The Natural Laws of Self-Healing -- Review by Julie Klotter

A woman with a grapefruit-size ovarian cyst imagines that it's shrinking, and two weeks later the cyst cannot be found with ultrasound. Another patient with unresponsive, long-term liver inflammation mentally "washes" the liver and achieves nearly normal lab values within 3-4 months. These are just two of the cases recounted by participants in the audio series, The Natural Laws of Self-Healing: Harnessing Your Inner Imaging Power to Restore Health and Reach Spirit. In this powerful series, Gerald Epstein, MD, teaches simple, mental imagery techniques that stimulate innate self-healing abilities. Dr. Epstein practices in New York City and teaches psychiatry at New York's Mt. Sinai Medical Center. He is also director of the American Institute for Mental Imagery, a post-graduate training center for licensed mental health professionals.

Dr. Epstein explains that mental imagery is "the natural language of the inner life." The words we hear, the thoughts we think, the dreams we dream, even the emotions we feel translate into image. As Dr. Epstein and participants in a recorded discussion explain, images are highly individual. For one person, anger appears as a snarling dog. For another, anger is shattered glass. Dr. Epstein explains how these images can then be transformed. By holding the intention for change, the snarling dog transforms into an erudite hound, smoking a pipe while sitting in a library chair. Pieces of the shattered glass are used to create a beautiful sculpture. As the inner life changes, external experience, including the physical body, changes. The transformative power that lies within such images stuns even the former skeptics among the discussion participants.

Focusing on a fixed goal or endpoint, however, is counterproductive. Dr. Epstein says that mental imagery, like intuition, resides in the present; and fixed goals force the mind to the future. He urges listeners to watch the dialog that flows through their minds. Thoughts that contain "could, should, must" pull to the past or future: "They have nothing to do with the now." He explains the difference between a true emergency and a false emergency. A true emergency is an actual life threat in the moment--i.e., a gun to the head. A false emergency is the projection into the future of a threatening situation that doesn't actually exist and may never exist. The body, however, doesn't realize that the scenario being played out in the mind is not happening. The body is tied to the present, and it reacts as if the emergency is real. Living in the future, pressing toward goals instead of focusing on the journey itself, produces anxiety. Instead of goals, Epstein encourages listeners to work with intention: "letting the universe know what you need [in present time] without placing conditions or strategies on the outcome."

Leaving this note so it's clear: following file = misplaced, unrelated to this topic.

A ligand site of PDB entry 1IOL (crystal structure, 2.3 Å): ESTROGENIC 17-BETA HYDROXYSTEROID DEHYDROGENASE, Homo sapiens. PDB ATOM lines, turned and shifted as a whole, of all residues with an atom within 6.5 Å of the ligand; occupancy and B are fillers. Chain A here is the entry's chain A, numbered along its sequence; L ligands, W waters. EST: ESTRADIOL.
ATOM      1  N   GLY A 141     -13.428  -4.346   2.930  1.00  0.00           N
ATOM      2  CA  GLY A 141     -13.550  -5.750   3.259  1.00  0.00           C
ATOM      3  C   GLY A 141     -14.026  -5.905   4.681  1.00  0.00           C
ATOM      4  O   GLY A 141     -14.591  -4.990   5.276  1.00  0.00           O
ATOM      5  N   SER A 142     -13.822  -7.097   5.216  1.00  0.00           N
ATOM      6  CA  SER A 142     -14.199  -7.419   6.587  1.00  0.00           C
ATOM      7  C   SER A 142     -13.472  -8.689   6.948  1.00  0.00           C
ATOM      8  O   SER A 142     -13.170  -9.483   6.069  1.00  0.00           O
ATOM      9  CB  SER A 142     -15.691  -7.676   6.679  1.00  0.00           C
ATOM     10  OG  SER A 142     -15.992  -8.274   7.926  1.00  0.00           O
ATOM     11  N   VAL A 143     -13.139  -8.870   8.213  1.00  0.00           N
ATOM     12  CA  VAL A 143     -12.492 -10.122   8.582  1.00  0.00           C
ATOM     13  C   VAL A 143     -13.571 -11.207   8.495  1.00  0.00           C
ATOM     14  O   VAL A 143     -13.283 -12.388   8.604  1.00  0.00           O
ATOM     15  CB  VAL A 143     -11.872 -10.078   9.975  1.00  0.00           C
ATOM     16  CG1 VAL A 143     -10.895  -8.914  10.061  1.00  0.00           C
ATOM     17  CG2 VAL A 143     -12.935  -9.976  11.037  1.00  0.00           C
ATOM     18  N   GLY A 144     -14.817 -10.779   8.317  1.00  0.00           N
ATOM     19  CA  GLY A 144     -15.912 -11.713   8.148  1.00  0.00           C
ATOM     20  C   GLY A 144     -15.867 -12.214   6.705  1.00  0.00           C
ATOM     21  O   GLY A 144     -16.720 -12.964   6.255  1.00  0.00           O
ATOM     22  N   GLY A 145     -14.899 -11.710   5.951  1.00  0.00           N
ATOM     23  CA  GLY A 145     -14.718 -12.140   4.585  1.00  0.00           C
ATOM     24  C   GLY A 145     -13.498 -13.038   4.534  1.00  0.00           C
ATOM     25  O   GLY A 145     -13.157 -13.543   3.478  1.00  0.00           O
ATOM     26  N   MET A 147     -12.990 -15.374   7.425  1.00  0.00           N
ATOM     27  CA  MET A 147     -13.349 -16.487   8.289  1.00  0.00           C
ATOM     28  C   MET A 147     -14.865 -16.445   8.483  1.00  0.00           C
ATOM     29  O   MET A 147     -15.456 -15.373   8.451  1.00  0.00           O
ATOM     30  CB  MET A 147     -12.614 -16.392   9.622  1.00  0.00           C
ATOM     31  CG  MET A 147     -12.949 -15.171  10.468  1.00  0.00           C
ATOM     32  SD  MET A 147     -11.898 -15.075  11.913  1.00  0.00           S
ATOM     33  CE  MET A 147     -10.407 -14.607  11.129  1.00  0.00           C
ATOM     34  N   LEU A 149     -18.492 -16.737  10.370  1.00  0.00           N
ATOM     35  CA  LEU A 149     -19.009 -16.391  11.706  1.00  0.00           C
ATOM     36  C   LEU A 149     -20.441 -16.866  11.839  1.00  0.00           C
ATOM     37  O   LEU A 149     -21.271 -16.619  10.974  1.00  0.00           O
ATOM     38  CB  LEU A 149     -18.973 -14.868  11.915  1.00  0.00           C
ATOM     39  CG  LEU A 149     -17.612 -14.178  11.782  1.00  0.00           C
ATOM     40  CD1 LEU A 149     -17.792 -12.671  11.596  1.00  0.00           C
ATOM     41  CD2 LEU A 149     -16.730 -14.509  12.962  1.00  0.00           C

Mental imagery, as taught by Dr. Epstein, does not involve long visualization exercises or following scripts from a book. The technique he uses takes only a few minutes each day. The Natural Laws of Self-Healing includes imagery exercises for centering, getting rid of pain and anxiety, transforming anger, letting go of negative habits, and healing physical conditions. Dr. Epstein also describes basic principles that support health and healing, such as becoming aware of one's thoughts, choosing to become present instead of turning the mind to the past or future, and changing habitual behaviors and false beliefs. The Natural Laws of Self-Healing includes 8 audiocassettes or compact discs and a 36-page 'progress guide' that includes examples of applied imagery in a variety of situations and provides guidelines for developing and using one's own exercises.

The Natural Laws of Self-Healing is the most complete resource on using mental imagery for healing that I have come upon. If you like the audio format, this series provides much insight into the therapeutic use of mental imagery and is well worth the cost.

Townsend Letter for Doctors and Patients
October 1, 2004 | Klotter, Jule
Publication Info: 
Townsend Letter for Doctors and Patients
Pub. Date Description: 
October 1, 2004